U.S. wheat extends rally on forecasts for tighter supplies

U.S. wheat futures rallied for the third day in a row Wednesday, jumping 1.8 per cent to their highest level in more than five weeks as concerns about production shortfalls in exporters like Argentina and Australia boosted prospects for U.S. supplies on the global market, traders said.

Corn also was higher, pulled up by the wheat market, while soybean futures weakened, briefly breaking below US$15 a bushel for the first time in three weeks on expectations that the U.S. government will raise its estimate of the U.S. crop in its monthly report on Friday.

Wheat has risen 3.3 percent so far this week, shrugging off bearish outside market influences such as a firm dollar and weakening stock market to post its biggest three-day rally in more than six weeks.

"It is surprising and impressive with the deterioration in all the outside markets," said Ken Smithmier, an analyst with the Hightower Report. "People continue to anticipate better export business for us. There are a lot of major production cuts internationally that are going to be of great importance."

Chicago Board of Trade (CBOT) December wheat futures closed up 17 cents at $8.94 a bushel. Prices peaked at $8.97 a bushel, their highest level since Oct. 1, before running into resistance at the key $9 threshold (all figures US$).

Wheat gapped higher when Chicago trading pits opened, following a rally in Europe that pushed French futures to contract highs.

Speculative funds held a net short position on wheat futures, which left prices prone to rallies as the noncommercial traders covered those bearish bets. Wheat also was seen as a bargain due the relative weakness in the commodity compared to soybeans and corn in recent months.

"If you look around at the speculative crowd and the index funds, there really is no place for them to go other than the
wheat," said Karl Setzer, a commodity trading adviser at MaxYield Co-operative in West Bend, Iowa. "Wheat is your buying opportunity."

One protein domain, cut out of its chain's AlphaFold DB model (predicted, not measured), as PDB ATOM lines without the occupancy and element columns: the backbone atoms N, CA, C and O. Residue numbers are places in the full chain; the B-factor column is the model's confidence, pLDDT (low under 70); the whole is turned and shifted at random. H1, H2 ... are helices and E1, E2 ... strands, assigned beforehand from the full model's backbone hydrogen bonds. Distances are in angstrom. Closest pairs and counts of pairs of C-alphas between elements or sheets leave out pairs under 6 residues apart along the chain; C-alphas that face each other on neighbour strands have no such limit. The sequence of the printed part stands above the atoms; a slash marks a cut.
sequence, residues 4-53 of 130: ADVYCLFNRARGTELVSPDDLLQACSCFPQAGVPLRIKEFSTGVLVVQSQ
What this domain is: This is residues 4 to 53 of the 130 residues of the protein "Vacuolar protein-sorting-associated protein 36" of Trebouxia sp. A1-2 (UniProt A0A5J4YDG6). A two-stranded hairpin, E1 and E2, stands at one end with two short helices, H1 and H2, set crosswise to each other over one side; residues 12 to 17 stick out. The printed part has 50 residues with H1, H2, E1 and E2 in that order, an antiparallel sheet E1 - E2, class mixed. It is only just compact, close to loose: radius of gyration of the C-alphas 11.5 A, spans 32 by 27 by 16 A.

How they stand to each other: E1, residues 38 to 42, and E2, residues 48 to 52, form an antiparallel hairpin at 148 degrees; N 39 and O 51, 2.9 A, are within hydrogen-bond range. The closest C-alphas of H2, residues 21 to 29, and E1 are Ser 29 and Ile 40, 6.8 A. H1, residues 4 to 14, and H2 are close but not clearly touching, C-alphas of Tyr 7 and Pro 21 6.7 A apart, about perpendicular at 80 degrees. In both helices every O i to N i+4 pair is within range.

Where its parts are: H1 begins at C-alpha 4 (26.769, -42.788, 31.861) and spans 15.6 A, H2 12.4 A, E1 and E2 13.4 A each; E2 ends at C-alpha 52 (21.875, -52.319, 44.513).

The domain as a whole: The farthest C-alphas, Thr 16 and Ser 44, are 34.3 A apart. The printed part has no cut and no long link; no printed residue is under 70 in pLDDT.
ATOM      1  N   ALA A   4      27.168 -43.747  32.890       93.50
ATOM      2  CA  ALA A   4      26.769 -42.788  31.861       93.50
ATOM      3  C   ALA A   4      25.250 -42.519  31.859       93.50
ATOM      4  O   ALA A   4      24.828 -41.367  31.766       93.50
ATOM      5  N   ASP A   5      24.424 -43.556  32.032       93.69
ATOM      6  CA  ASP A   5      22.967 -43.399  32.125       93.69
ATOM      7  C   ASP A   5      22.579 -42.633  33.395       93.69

European benchmark January wheat in Paris closed up 1.4 per cent at 275.25 euros a tonne, peaking at 277.50 during the session.

Traders were awaiting the upcoming U.S. Department of Agriculture report, which is expected to show further cuts to global wheat supplies for the 2012-13 crop year. Analysts were expecting the government’s new global stocks view to fall to 170.969 million tonnes from 173, according to the average of estimates in a Reuters survey.

USDA cut its estimate of world wheat stocks, which were 198.17 million tonnes at the end of the 2011/12 crop year, by 3.71 million tonnes in its October report.

CBOT December corn ended up 3-1/4 cents at $7.44-1/4 a bushel. Gains in corn were limited by the firm dollar, which dampens enthusiasm for agricultural commodities, and expectations that the USDA’s crop forecast will stabilize in the monthly supply and demand report on Friday.

CBOT January soybean futures were eight cents lower at $15.08-3/4 a bushel. CBOT soybeans, which hit an intraday low of $14.99, have fallen nearly 16 per cent from the record high of $17.94-3/4 hit in early September, when farmers feared that the drought had devastated their crop.

A sharp drop in the crude oil market weighed heavily on soybeans. Falling equity markets, which weakened as investors renewed their focus on a looming fiscal showdown in the U.S. Congress after the re-election of President Barack Obama added further pressure.

The government also is expected to again boost the size of this year’s soybean crop as harvest results around the Midwest showed that damage from the worst drought in more than 50 years was not as bad as initially feared.

"The crop is going to be bigger when (USDA) comes out on Friday, and the weather is straightening up in South America," said Bill Gary, president of Commodity Information Systems in Oklahoma City. "There is just no impetus to keep pushing prices higher in beans right now."

Rainfall in Argentina this week will further slow fieldwork and early seedings of corn and soybeans in that country, said Drew Lerner, meteorologist for World Weather Inc.

"There will be rain Thursday through Saturday which will set them back a bit, but it looks drier for next week," he said.

Favourable crop weather continues in southern Brazil, with drier weather for the next 10 days boosting plantings, and northern Brazil continues to get needed rainfall.

— Mark Weinraub reports for Reuters from Chicago. Additional reporting for Reuters by Sam Nelson and Julie Ingwersen.

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